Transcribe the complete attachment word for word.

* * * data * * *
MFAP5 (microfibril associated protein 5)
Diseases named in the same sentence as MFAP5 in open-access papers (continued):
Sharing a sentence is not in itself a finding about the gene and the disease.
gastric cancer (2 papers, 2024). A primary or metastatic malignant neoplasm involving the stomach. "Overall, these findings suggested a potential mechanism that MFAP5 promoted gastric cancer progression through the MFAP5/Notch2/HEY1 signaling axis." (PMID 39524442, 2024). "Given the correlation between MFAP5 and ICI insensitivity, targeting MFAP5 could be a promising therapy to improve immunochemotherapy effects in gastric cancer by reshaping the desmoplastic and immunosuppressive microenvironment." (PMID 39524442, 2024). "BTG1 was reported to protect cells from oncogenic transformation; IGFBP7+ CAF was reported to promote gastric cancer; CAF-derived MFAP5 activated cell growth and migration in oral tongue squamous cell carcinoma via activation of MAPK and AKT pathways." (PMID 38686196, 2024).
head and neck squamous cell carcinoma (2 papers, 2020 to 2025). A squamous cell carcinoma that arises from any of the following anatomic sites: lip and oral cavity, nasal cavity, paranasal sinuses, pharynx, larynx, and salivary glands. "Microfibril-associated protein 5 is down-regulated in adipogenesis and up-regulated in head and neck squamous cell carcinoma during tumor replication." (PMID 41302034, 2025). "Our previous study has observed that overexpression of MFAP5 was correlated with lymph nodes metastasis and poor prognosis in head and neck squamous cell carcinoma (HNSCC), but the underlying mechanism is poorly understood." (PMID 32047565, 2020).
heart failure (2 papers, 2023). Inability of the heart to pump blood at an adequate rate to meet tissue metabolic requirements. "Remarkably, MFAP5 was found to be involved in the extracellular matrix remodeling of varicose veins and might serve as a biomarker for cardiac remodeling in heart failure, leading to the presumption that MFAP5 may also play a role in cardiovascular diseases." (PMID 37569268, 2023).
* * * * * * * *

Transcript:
MFAP5 (microfibril associated protein 5)
Diseases named in the same sentence as MFAP5 in open-access papers (continued):
Sharing a sentence is not in itself a finding about the gene and the disease.
gastric cancer (2 papers, 2024). A primary or metastatic malignant neoplasm involving the stomach. "Overall, these findings suggested a potential mechanism that MFAP5 promoted gastric cancer progression through the MFAP5/Notch2/HEY1 signaling axis." (PMID 39524442, 2024). "Given the correlation between MFAP5 and ICI insensitivity, targeting MFAP5 could be a promising therapy to improve immunochemotherapy effects in gastric cancer by reshaping the desmoplastic and immunosuppressive microenvironment." (PMID 39524442, 2024). "BTG1 was reported to protect cells from oncogenic transformation; IGFBP7+ CAF was reported to promote gastric cancer; CAF-derived MFAP5 activated cell growth and migration in oral tongue squamous cell carcinoma via activation of MAPK and AKT pathways." (PMID 38686196, 2024).
head and neck squamous cell carcinoma (2 papers, 2020 to 2025). A squamous cell carcinoma that arises from any of the following anatomic sites: lip and oral cavity, nasal cavity, paranasal sinuses, pharynx, larynx, and salivary glands. "Microfibril-associated protein 5 is down-regulated in adipogenesis and up-regulated in head and neck squamous cell carcinoma during tumor replication." (PMID 41302034, 2025). "Our previous study has observed that overexpression of MFAP5 was correlated with lymph nodes metastasis and poor prognosis in head and neck squamous cell carcinoma (HNSCC), but the underlying mechanism is poorly understood." (PMID 32047565, 2020).
heart failure (2 papers, 2023). Inability of the heart to pump blood at an adequate rate to meet tissue metabolic requirements. "Remarkably, MFAP5 was found to be involved in the extracellular matrix remodeling of varicose veins and might serve as a biomarker for cardiac remodeling in heart failure, leading to the presumption that MFAP5 may also play a role in cardiovascular diseases." (PMID 37569268, 2023).